Punk: Attitude (schmattitude)

OK, since I made a quick trash of it, I figured I'd write a longer review as a make-good.

I have no doubt that future cultural historians and music cognoscenti will appreciate this competent and fairly broad-sweeping history of the original punk "movement" of the 1970s. But I have to say, as a forty-something who was "there" at the end of the 1970s, there's something unnerving and vaguely depressing to seeing a bunch of fifty- and sixty- somethings waxing nostalgically about their great good old days. I mean, my god, weren't we making fun of the hippies for growing up and going mainstream back in the day? There's nothing more unpunkrock in some ways than a documentary film about punk.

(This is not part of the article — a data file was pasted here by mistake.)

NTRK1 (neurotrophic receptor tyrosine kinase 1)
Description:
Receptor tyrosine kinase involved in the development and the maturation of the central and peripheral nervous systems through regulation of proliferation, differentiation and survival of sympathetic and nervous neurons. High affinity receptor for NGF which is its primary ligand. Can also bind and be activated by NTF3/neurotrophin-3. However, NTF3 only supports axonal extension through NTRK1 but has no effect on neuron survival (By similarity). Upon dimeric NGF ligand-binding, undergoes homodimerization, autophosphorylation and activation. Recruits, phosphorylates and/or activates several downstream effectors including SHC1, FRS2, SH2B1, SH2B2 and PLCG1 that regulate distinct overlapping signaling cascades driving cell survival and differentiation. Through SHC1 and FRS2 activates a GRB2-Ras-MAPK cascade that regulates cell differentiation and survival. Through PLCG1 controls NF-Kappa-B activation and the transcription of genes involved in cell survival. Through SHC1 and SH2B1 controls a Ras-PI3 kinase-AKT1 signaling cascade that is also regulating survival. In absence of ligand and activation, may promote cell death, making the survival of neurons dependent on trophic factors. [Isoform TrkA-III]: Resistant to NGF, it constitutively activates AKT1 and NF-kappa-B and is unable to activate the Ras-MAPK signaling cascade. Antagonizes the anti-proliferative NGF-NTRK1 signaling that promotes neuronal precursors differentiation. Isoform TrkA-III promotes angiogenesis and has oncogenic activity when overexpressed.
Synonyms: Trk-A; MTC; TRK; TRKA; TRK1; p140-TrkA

Come to think of it, I think punk may be safely said to have died the instant they started filming it, and Letts' own 'The Punk Rock Movie" was the original culprit. Taking the DIY attitude and transforming it into the mindscreen of the cinema, with all its implications for mass consumption, is a way not so much of preserving the original punk spirit as diluting it.

This is to say, that if anybody has a right to make a film about the scene way-back-when, it's the old-school Letts. (Although it was a bit awkward when he manages to let some of his interviewees refer to him in the third person.) As a documentary, it's a standard mix of stand-up interviews and old stills and footage from the period, which tells the "story" with the reflective blinkers of thirty years of hindsight. So I can't fault this as a movie qua movie.